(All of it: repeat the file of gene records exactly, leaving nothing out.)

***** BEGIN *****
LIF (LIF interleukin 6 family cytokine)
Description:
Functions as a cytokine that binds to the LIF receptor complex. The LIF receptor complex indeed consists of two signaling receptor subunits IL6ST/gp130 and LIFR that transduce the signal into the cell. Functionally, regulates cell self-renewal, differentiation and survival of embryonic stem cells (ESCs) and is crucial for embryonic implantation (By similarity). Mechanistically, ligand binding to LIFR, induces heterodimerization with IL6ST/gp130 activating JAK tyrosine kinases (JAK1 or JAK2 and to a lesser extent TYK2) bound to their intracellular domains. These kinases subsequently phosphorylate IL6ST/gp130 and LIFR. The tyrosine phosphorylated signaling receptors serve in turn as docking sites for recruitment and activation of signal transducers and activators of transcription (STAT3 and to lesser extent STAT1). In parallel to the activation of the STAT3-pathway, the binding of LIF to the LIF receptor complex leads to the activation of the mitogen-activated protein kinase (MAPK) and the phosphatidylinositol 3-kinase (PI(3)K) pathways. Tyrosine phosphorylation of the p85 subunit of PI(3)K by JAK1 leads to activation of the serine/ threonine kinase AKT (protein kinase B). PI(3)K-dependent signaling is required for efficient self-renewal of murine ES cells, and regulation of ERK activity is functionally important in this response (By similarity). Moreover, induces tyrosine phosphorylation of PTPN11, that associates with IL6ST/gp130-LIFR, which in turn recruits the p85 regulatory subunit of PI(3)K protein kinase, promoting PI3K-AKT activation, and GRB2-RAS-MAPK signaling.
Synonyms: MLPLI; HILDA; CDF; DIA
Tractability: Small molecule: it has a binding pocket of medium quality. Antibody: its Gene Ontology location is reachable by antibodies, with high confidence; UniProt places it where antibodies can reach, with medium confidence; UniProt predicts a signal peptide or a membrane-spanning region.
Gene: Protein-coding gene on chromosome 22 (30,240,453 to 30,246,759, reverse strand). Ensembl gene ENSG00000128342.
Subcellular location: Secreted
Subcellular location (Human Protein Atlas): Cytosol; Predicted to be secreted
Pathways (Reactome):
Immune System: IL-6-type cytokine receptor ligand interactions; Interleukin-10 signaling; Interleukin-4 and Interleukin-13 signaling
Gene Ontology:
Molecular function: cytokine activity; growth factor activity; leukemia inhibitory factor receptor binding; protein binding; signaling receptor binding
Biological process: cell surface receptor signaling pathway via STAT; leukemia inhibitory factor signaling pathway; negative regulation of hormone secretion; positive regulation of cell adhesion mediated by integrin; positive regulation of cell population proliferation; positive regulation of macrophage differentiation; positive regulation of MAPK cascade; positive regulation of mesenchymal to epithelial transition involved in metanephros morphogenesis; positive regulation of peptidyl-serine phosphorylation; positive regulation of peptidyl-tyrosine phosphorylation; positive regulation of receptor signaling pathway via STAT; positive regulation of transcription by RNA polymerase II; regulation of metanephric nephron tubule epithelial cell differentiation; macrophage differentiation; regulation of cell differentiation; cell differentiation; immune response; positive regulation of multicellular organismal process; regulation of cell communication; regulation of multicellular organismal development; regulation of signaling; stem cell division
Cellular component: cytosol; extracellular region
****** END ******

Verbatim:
LIF (LIF interleukin 6 family cytokine)
Description:
Functions as a cytokine that binds to the LIF receptor complex. The LIF receptor complex indeed consists of two signaling receptor subunits IL6ST/gp130 and LIFR that transduce the signal into the cell. Functionally, regulates cell self-renewal, differentiation and survival of embryonic stem cells (ESCs) and is crucial for embryonic implantation (By similarity). Mechanistically, ligand binding to LIFR, induces heterodimerization with IL6ST/gp130 activating JAK tyrosine kinases (JAK1 or JAK2 and to a lesser extent TYK2) bound to their intracellular domains. These kinases subsequently phosphorylate IL6ST/gp130 and LIFR. The tyrosine phosphorylated signaling receptors serve in turn as docking sites for recruitment and activation of signal transducers and activators of transcription (STAT3 and to lesser extent STAT1). In parallel to the activation of the STAT3-pathway, the binding of LIF to the LIF receptor complex leads to the activation of the mitogen-activated protein kinase (MAPK) and the phosphatidylinositol 3-kinase (PI(3)K) pathways. Tyrosine phosphorylation of the p85 subunit of PI(3)K by JAK1 leads to activation of the serine/ threonine kinase AKT (protein kinase B). PI(3)K-dependent signaling is required for efficient self-renewal of murine ES cells, and regulation of ERK activity is functionally important in this response (By similarity). Moreover, induces tyrosine phosphorylation of PTPN11, that associates with IL6ST/gp130-LIFR, which in turn recruits the p85 regulatory subunit of PI(3)K protein kinase, promoting PI3K-AKT activation, and GRB2-RAS-MAPK signaling.
Synonyms: MLPLI; HILDA; CDF; DIA
Tractability: Small molecule: it has a binding pocket of medium quality. Antibody: its Gene Ontology location is reachable by antibodies, with high confidence; UniProt places it where antibodies can reach, with medium confidence; UniProt predicts a signal peptide or a membrane-spanning region.
Gene: Protein-coding gene on chromosome 22 (30,240,453 to 30,246,759, reverse strand). Ensembl gene ENSG00000128342.
Subcellular location: Secreted
Subcellular location (Human Protein Atlas): Cytosol; Predicted to be secreted
Pathways (Reactome):
Immune System: IL-6-type cytokine receptor ligand interactions; Interleukin-10 signaling; Interleukin-4 and Interleukin-13 signaling
Gene Ontology:
Molecular function: cytokine activity; growth factor activity; leukemia inhibitory factor receptor binding; protein binding; signaling receptor binding
Biological process: cell surface receptor signaling pathway via STAT; leukemia inhibitory factor signaling pathway; negative regulation of hormone secretion; positive regulation of cell adhesion mediated by integrin; positive regulation of cell population proliferation; positive regulation of macrophage differentiation; positive regulation of MAPK cascade; positive regulation of mesenchymal to epithelial transition involved in metanephros morphogenesis; positive regulation of peptidyl-serine phosphorylation; positive regulation of peptidyl-tyrosine phosphorylation; positive regulation of receptor signaling pathway via STAT; positive regulation of transcription by RNA polymerase II; regulation of metanephric nephron tubule epithelial cell differentiation; macrophage differentiation; regulation of cell differentiation; cell differentiation; immune response; positive regulation of multicellular organismal process; regulation of cell communication; regulation of multicellular organismal development; regulation of signaling; stem cell division
Cellular component: cytosol; extracellular region